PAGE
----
In today’s world if you are interested in communicating with your population, you have to use the internet and the range of online tools which it offers.  Inviting yourself to a radio programme just allows you to speak to 18 percent of the population.  What about the other 82 percent?  And what about the youth cohort for whom the internet is their sand box?  Recently I was able to hear the Valedictorian on Facebook Live broadcast from one of the the graduation ceremonies at the University of the West Indies.  This just shows the power of the internet if used sensibly.

I can’t think of one reason why the Office of the Prime Minister of Trinidad and Tobago does not have a functioning website.  It must be a new deliberate strategy to not communicate.  It must be because my Prime Minister and his advisers have no desire to engage  “Pradeep Public”.  It must be because they are have no interest in being inclusive.  It must be because they think they have all the answers.  It must be that the Government just does not understand that the future we must create requires an ICT strategy which enables our people to have information at their finger tips.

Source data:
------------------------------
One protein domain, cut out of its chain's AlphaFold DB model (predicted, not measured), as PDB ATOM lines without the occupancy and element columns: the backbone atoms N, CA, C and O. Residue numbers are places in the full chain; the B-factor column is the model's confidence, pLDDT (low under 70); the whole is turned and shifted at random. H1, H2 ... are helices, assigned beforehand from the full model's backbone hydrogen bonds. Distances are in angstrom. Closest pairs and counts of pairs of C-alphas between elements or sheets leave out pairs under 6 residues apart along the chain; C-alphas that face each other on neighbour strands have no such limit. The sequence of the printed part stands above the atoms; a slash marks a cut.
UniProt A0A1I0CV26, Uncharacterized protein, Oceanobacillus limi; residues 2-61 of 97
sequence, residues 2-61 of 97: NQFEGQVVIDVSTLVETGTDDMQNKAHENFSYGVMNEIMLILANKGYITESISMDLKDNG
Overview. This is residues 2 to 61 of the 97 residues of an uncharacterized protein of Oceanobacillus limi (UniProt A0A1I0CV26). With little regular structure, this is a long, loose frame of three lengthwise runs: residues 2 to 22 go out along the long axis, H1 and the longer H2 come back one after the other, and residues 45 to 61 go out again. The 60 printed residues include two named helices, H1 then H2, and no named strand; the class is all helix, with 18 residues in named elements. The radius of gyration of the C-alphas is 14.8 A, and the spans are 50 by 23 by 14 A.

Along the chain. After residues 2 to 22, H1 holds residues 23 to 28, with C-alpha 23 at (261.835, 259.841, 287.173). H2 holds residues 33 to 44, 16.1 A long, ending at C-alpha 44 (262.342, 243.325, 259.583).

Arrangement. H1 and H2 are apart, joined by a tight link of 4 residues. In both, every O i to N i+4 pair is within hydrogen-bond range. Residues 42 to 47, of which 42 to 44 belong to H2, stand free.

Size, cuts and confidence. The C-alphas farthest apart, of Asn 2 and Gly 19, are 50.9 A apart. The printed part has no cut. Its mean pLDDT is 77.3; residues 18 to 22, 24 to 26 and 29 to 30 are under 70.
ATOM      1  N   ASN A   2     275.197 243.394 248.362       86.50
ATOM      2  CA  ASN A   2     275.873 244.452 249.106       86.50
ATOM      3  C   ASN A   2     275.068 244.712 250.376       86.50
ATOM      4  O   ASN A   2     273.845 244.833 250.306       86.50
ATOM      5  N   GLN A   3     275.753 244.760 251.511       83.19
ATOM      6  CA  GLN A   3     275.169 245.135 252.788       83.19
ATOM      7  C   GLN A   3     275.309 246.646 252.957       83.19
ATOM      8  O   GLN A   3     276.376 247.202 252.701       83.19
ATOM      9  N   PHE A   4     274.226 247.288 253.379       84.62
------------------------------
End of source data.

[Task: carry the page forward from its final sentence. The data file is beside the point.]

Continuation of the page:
We keep talking about diversification.  If ICT does not form the backbone of the diversification strategy then we’ll be saying welcome to the past”. 

Our country has the potential, the people and the creativity.  What we lack is the leadership!

Some Sorrel Juice Please Mr. President!

no_alcoholThere was a time, not so long ago when the only juices you could enjoy at President’s House were sorrel juice, grapefruit juice, mauby, star apple juice and any juice that could be made using local fruits.  I am told the fruits also came from the gardens on the premises. That was a period when the office still held some awe and mystique.  Today, the “The Hassanali’s” are still spoken of in glowing tones as part of the good “ole” days.  For that time, the serving of “home made juice” at President’s House was seen as disruptive.  Fast forward to today and the Office has its own wine label at the expense of the citizens.  There is inconsistency in the messaging here.  On one hand we are saying that there is need for austerity while on the other, we commission a private label wine for the President’s House.